Top 10 2007-Where to Go From Here

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The OWASP Top 10 is just the beginning of your web application security journey.

The world's six billion people can be divided into two groups: group one, who know why every good software company ships products with known bugs; and group two, who don't. Those in group 1 tend to forget what life was like before our youthful optimism was spoiled by reality. Sometimes we encounter a person in group two …who is shocked that any software company would ship a product before every last bug is fixed. Eric Sink, Guardian May 25, 2006 Most of your users and customers are in group two. How you deal with this problem is an opportunity to improve your code and the state of web application security in general. Billions of dollars are lost every year, and many millions of people suffer identity theft and fraud due to the vulnerabilities discussed in this document.

For Architects and Designers

To properly secure your applications, you must know what you’re securing (asset classification), know the threats and risks of insecurity, and address these in a structured way. Designing any non-trivial application requires a good dose of security.

  • Ensure that you apply "just enough" security based upon threat risk modeling and asset classification. However, as compliance laws (SOX, HIPAA, Basel, etc) place increasing burdens, it may be appropriate to invest more time and resources than satisfies the minimum today, particularly if best practice is well known and is considerably tougher than the minimum
  • Ask questions about business requirements, particularly missing non-functional requirements
  • Work through the OWASP Secure Software Contract Annex with your customer
  • Encourage safer design – include defense in depth and simpler constructs through using threat modeling (see [HOW1] in the book references)
  • Ensure that you have considered confidentiality, integrity, availability , and non-repudiation
  • Ensure your designs are consistent with security policy and standards, such as COBIT or PCI DSS 1.1

For Developers

Many developers already have a good handle on web application security basics. To ensure effective mastery of the web application security domain requires practice. Anyone can destroy (i.e. perform penetration testing) – it takes a master to build secure software. Aim to become a master.

  • Consider joining OWASP and attending local chapter meetings
  • Ask for secure code training if you have a training budget. Ask for a training budget if you don’t have one
  • Design your features securely – consider defense in depth and simplicity in design
  • Adopt coding standards which encourage safer code constructs
  • Refactor existing code to use safer constructs in your chosen platform, such as parameterized queries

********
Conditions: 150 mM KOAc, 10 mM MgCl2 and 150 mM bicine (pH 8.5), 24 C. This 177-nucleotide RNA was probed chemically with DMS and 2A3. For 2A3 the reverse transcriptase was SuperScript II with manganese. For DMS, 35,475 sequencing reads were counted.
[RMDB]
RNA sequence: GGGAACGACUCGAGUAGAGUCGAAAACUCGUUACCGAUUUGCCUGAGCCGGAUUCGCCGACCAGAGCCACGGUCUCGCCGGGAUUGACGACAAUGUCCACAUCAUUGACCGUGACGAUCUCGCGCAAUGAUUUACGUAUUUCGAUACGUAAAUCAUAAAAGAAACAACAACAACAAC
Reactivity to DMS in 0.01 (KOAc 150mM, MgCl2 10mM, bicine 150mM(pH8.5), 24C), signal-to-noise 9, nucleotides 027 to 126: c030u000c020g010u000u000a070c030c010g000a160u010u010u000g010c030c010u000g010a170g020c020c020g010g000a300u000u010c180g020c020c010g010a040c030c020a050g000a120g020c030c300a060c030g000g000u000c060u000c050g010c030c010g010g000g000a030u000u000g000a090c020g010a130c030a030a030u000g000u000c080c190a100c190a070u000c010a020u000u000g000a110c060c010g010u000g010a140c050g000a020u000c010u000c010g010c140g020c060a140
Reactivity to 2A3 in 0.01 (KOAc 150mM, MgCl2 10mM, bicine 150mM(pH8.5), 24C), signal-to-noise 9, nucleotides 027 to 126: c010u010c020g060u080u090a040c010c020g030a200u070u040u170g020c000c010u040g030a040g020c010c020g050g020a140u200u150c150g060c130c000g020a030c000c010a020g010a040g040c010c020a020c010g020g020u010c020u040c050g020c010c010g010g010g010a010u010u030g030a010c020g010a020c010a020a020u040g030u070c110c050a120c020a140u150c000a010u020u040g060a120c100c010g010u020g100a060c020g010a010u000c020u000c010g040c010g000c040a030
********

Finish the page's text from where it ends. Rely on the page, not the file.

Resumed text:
• Review the OWASP Guide and start applying selected controls to your code. Unlike most security guides, it is designed to help you build secure software, not break it
  • Test your code for security defects and make this part of your unit and web testing regime
  • Buy a copy of "The Security Development Lifecycle" (see [HOW1] in the book references) and adopt many of its practices. In addition, “The Art of Software Security Testing: Identifying Software Security Flaws” [WYS1] is essential if you are a software quality assurance tester.

For Open Source Projects

Open source is a particular challenge for web application security. There are literally millions of open source projects, from one developer personal projects through to major projects such as Apache, Tomcat, and large scale web applications, such as PostNuke.

  • Consider joining OWASP and attending local chapter meetings
  • If your project has more than 4 developers, consider making at least one developer a security person
  • Design your features securely – consider defense in depth and simplicity in design
  • Adopt coding standards which encourage safer code constructs
  • Adopt the responsible disclosure policy to ensure that security defects are handled properly
  • Buy a copy of "The Security Development Lifecycle" and adopt many of its practices.

For Application Owners

Application owners in commercial settings are often time and resource constrained. Application owners should:

  • Work through the OWASP Secure Software Contract Annex with the software producers
  • Ensure business requirements include non-functional requirements (NFRs) such as security requirements
  • Encourage designs which include secure by default features, defense in depth and simplicity in design
  • Employ (or train) developers who have a strong security background
  • Test for security defects throughout the project: design, build, test, and deployment
  • Allow resources, budget and time in the project plan to remediate security issues

For C-level Executives

Your organization must have a secure development life cycle (SDLC) in place that suits your organization. Vulnerabilities are much cheaper to fix in development than after your product ships. A reasonable SDLC not only includes testing for the Top 10, it includes:

  • For off the shelf software, ensure purchasing policies and contracts include security requirements
  • For custom code, adopt secure coding principles in your policies and standards
  • Train your developers in secure coding techniques and ensure they keep these skills up to date
  • Include security-relevant code analysis tools in your budget
  • Notify your software producers of the importance of security to your bottom line.
  • Train your architects, designers, and business people in web application security fundamentals
  • Adopt responsible disclosure practices and build a process to properly respond to vulnerability reports for your products

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